A few weeks ago, I visited a former customer at their office. When I passed the coffee room, someone saw my IPv6 t-shirt and said, “Since you know everything about IPv6, why do we have a problem between server1 and server2? They are located on the same VLAN, and when we ping between them with IPv6 it’s unstable, but it’s 100% stable with IPv4.”
This organization has a few hundred Windows 2008 (or newer) servers in some VLANs where most of them have IPv6 enabled through Dynamic Host Protocol version 6 (DHCPv6), and very few have static IPv6 addresses. We sat down and tried a ping where the roundtrip time was unstable, and sometimes we also lost packets.
I suspected that the /64 prefix didn’t show where it was announced through the Router Advertisements (RA), and a Route -6 print confirmed that.
Remember the Prefix Option in RA When Doing DHCPv6
This is a common mistake with DHCPv6. It isn’t just a mapping of DHCP for IPv4 functionality to IPv6. DHCPv6 does not provide the address, subnet mask, and default gateway that DHCP for IPv4 does. RAs provide the prefix and default gateway to the client, which then use that prefix to auto-config the interface on that network. Roughly put, functionality (DHCP for IPv4) = functionality (DHCPv6 + RA).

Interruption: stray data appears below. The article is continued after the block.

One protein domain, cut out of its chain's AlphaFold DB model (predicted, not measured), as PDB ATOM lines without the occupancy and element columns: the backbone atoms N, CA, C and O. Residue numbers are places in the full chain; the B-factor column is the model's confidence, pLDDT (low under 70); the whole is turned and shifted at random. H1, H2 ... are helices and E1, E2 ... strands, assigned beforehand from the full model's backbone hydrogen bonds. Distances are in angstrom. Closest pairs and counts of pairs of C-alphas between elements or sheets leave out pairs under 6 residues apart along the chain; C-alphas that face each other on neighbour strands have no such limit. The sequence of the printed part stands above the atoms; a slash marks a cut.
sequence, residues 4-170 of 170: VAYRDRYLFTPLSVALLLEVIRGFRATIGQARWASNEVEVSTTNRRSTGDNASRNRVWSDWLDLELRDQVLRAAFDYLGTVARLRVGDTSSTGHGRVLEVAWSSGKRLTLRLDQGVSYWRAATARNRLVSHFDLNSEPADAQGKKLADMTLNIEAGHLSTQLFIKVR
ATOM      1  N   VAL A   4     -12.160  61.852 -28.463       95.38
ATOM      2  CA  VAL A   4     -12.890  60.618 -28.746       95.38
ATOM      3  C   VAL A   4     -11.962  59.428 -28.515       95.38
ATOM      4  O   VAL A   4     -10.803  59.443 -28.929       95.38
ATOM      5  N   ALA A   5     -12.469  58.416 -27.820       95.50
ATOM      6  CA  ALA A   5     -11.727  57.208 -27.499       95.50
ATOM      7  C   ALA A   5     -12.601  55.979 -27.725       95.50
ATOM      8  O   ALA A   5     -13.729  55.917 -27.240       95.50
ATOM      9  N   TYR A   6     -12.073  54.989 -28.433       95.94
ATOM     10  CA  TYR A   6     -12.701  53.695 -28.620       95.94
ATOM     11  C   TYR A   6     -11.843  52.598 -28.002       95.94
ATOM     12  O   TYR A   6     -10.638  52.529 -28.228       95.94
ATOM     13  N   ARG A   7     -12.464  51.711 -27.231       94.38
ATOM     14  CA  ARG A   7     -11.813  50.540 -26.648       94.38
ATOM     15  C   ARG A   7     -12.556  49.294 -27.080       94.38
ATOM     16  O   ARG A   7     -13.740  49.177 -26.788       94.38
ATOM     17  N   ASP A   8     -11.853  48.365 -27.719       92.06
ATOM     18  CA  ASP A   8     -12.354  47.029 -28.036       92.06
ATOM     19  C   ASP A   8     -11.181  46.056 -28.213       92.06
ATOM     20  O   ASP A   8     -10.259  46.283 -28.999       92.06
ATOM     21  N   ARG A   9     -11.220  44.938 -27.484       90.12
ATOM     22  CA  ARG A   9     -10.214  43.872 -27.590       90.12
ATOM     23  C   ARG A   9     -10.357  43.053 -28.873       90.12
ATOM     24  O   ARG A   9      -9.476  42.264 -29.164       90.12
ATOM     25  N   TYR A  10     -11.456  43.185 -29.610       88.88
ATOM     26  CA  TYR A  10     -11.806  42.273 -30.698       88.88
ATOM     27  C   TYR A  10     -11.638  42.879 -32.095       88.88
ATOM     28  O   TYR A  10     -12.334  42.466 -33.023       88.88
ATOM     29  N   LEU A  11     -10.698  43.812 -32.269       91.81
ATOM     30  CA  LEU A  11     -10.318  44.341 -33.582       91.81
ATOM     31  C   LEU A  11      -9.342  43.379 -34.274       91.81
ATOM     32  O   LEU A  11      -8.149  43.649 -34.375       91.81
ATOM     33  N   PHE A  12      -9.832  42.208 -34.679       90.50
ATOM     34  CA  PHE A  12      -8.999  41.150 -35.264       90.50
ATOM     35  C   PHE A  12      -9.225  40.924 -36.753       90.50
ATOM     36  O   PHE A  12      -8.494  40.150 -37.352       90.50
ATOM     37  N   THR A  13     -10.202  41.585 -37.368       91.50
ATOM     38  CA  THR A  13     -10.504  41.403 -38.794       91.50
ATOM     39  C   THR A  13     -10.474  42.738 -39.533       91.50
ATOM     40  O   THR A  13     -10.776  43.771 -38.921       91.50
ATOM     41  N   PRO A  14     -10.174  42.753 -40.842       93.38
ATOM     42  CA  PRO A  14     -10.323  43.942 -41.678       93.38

When we activated the RA with the correct /64 and enabled the on-link flag, the IPv6 between those servers worked perfectly.
Notice the route for the /64 prefix in the Route -6 print after:
The customer enabled IPv6 more than five years ago in the same way, and though they may have had a problem with IPv6 earlier, this was the first time they discovered the problem.
In theory, we shouldn’t have this problem with this setup, but do you know anyone who has a perfect computer and network that works 100% according to standards?
IPv6 in an Enterprise Environment
When dealing with IPv6 in an enterprise environment, you must understand:
- Managed and Other flag for DHCPv6
- Autonomous and on-link flag
If you run DHCPv6 without Autonomous and on-link flag in a shared VLAN environment you can get in trouble.
You must also learn to configure the network equipment with the flags above. In this case, the syntax looked correct but when we pressed “?” after, it showed more parameters that should be included.
When to use DHCPv6 vs SLAAC
You may wonder why it is better to use DHCPv6 and not Stateless Address Auto-Configuration (SLAAC) in this case then? In an enterprise network where you must have 100% control, SLAAC isn’t enough in my opinion. With Option18 or 37 you can get a persistent lease of just one IPv6 address/host/etc. per device.
With my 17 years of experience with IPv6, I know that the network administrators like when it’s “IPv4-like.” There is one exception when SLAAC is an option – use it when you have one VLAN per host in a large enterprise network.
In my defense, I had not helped the customer with this setup! Luckily, I was able to help them fix the problem all thanks to someone noticing my t-shirt, “A home without IPv6 is just a house.”